26 September 2017

Turnbull’s third thought bubble a gassy distraction

The NSW Government must not bow to pressure from Prime Minister Malcolm Turnbull to carve up and pollute the Pilliga, the largest remaining woodland in inland NSW, for a new coal seam gas field in NSW.

“Trashing the Pillga forest to make a massive industrial gas field will not solve a short-term crisis caused by the Turnbull government’s incompetence in managing the nation’s energy sector,” NCC CEO Kate Smolski said.

“Drilling 850 coal seam gas wells in this ancient forest will threaten the recharge area of the Great Artesian Basin and jeopardise the livelihoods of farmers.

“The project has been marred by spills and environmental breaches ever since exploration and trial drilling began.

“If it is approved, these impacts will be scaled up massively, with potentially catastrophic consequences for wildlife and water supplies.”

Ms Smolski said the Australian Energy Market Operator’s has advised building more renewables was the best way to reduce demand for gas. Meanwhile, NSW currently sources just 6% of its energy from solar and wind.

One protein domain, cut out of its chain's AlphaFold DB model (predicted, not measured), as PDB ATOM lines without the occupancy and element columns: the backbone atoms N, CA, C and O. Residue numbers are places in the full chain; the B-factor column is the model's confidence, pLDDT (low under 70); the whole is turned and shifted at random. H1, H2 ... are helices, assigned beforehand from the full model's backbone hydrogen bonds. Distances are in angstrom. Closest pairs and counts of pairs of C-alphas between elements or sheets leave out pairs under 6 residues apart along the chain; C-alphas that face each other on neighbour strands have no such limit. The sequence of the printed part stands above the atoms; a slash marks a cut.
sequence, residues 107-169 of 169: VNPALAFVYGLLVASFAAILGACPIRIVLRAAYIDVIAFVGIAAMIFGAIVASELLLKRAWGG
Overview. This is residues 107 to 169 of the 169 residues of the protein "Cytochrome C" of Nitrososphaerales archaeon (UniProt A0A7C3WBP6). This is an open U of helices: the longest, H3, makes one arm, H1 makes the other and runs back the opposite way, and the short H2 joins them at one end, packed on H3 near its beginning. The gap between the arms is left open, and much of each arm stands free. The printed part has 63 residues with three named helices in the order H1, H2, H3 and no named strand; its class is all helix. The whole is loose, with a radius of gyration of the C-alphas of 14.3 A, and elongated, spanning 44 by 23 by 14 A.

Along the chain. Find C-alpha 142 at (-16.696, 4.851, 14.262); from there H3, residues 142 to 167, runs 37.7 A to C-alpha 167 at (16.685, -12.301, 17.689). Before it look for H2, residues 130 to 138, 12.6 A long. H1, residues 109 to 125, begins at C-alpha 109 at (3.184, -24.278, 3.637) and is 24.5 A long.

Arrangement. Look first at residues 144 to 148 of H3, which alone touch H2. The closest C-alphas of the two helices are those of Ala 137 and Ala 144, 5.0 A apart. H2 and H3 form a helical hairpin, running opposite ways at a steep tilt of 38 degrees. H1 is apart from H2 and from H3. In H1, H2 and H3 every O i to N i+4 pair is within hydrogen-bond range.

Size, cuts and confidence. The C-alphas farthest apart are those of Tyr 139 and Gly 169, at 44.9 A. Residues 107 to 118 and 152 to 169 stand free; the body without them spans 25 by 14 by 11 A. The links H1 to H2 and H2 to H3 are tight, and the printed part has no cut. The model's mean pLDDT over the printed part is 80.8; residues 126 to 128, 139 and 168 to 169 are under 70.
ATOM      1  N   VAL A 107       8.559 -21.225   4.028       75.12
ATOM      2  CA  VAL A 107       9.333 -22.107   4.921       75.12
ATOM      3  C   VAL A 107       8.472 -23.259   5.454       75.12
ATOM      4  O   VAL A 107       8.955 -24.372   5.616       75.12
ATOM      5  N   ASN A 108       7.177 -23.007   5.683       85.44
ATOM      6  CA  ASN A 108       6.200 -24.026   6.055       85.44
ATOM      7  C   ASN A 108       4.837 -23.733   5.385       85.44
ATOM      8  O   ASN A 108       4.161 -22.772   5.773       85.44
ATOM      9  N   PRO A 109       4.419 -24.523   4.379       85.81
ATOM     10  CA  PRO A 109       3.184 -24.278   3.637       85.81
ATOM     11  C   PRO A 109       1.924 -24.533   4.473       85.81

“Mr Turnbull’s intervention yesterday is his latest attempt to divert attention from his government’s lack of coherent climate and energy policy,” she said.

“First we had an ad hoc announcement of a Snowy Hydro 2.0 feasibility study. Then a thought bubble that ‘old lady’ Liddell should continue to pollute for five years beyond its scheduled closure date. Now he is pushing for more coal seam gas that won’t be operational for years.

“Destroying NSW's fragile environment and groundwater can’t hide the fact that Mr Turnbull lacks a credible, effective and sustainable energy policy.

“Given the Federal Government won’t act to introduce sensible climate and energy policy, Premier Berejiklian must.”

The Nature Conservation Council calling on the Berejiklian government to transition NSW to a modern, clean energy system by:

  • Setting enforceable targets to source 50% of NSW’s electricity from renewables by 2025 and 100% by 2030;
  • Developing a plan for a quick and orderly phase-out of coal-fired power stations that is fair to power-station workers; and
  • Creating incentives for the development of storage technologies, including batteries and pumped hydro.

 

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Forests and wildlifeClimate and energy

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